In the above example we have already indicated that there are many different ways of travelling from Zürich to Warsaw. The closer I get to Warsaw however the more I have to watch out: If for example I take a wrong turning to the east 2 km south of Warsaw, my distance from Warsaw will soon become greater again. I get further from my goal again instead of getting closer to it. Suddenly I am twice the distance from it than I was before!
We therefore distinguish between partial goals, which bring us closer to a goal, and those which take us in another direction. If we aim for a partial goal, which leads us further away from the greater goal, then we are in the process of making a diversion. This still does not mean however that because of this we will not reach the goal.
We can compare this with travelling to a far-away destination: If I wish to travel by car from Zürich to Warsaw, I first of all establish on an outline map the stopover points of my journey. There are naturally many ways of getting to Warsaw from Zürich by car. Whether I travel via Germany or Austria is thereby not important. I simply decide on a particular route and then set off.
In terms of pictures we describe an objective as, where we want to be at a particular time. On the other hand the path to this goal, that is how we wish to achieve this goal as well as the necessary negotiations and decisions, is not a component part of the objective itself.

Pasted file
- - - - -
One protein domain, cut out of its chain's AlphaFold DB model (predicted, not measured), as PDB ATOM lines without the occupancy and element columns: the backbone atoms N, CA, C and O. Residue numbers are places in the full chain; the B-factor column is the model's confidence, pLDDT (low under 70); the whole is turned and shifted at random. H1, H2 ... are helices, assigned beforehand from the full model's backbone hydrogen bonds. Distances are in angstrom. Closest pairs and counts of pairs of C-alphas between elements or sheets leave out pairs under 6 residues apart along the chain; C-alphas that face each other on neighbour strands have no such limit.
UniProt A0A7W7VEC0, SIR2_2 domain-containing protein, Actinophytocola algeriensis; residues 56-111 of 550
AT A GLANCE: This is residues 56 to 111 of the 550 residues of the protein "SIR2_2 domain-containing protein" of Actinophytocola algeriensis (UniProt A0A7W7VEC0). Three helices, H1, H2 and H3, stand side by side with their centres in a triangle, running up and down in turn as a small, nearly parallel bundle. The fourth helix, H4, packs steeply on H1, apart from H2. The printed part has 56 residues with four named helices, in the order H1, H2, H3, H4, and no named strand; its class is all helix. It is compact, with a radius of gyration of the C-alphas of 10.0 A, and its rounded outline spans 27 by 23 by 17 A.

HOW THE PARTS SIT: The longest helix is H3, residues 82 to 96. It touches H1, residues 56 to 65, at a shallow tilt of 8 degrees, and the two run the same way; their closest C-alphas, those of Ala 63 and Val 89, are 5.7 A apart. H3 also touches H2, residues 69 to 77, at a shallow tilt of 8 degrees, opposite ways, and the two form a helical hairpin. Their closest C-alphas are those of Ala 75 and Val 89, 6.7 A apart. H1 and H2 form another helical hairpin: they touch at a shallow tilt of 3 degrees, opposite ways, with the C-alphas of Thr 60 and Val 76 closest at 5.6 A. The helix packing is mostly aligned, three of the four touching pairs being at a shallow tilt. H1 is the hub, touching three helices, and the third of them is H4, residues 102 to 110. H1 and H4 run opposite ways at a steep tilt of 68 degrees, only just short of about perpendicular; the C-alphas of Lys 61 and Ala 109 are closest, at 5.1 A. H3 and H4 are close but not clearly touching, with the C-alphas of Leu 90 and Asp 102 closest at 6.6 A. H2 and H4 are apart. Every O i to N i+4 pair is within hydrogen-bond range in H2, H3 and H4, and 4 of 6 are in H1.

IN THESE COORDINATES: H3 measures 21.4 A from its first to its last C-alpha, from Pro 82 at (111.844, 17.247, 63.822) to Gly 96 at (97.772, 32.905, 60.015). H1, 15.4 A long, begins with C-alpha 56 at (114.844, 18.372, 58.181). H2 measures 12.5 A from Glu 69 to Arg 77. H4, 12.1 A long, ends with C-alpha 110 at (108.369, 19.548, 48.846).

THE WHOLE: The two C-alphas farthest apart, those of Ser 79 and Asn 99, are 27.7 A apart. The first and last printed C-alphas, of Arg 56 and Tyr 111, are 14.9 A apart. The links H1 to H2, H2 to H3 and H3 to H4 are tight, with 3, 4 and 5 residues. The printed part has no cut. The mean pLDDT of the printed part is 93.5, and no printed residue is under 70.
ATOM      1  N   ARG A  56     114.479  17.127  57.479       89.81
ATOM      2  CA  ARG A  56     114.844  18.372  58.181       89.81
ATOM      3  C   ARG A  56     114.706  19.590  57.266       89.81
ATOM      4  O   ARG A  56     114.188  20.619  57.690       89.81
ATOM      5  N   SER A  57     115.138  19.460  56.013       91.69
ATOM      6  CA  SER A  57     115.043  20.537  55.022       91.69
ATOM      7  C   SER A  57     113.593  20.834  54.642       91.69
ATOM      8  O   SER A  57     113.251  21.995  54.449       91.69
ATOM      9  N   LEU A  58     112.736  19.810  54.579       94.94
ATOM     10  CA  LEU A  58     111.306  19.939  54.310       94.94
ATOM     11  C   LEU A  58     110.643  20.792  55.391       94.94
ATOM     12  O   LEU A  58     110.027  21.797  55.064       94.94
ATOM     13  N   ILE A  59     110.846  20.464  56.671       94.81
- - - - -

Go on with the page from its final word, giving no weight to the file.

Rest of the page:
The answer to these objections can more or less be found in the goal itself: According to the basic rights of existence each living being has the equal right to live here, to develop and to carry out its tasks. Each can decide for himself toward which goal he wants to develop. No one forces us to live the basic rights of existence, or to strive for our own internal perpetual harmony. We can do what we want or not – however we must also live with the consequences of our decisions.
We do not see our environment and the events around us as «objective» or neutral (perceptive reality). Instead it is rather like looking through a pair of glasses, which determines our interpretation of a picture. I hold these glasses myself in front of my eyes. According to the way these glasses change what is really a neutral picture of an event, the picture makes us feel for example fear, joy, anger or it makes us sad. We feel the picture to be good or bad, negative or positive, meaningful or senseless, dark or light, correct or false.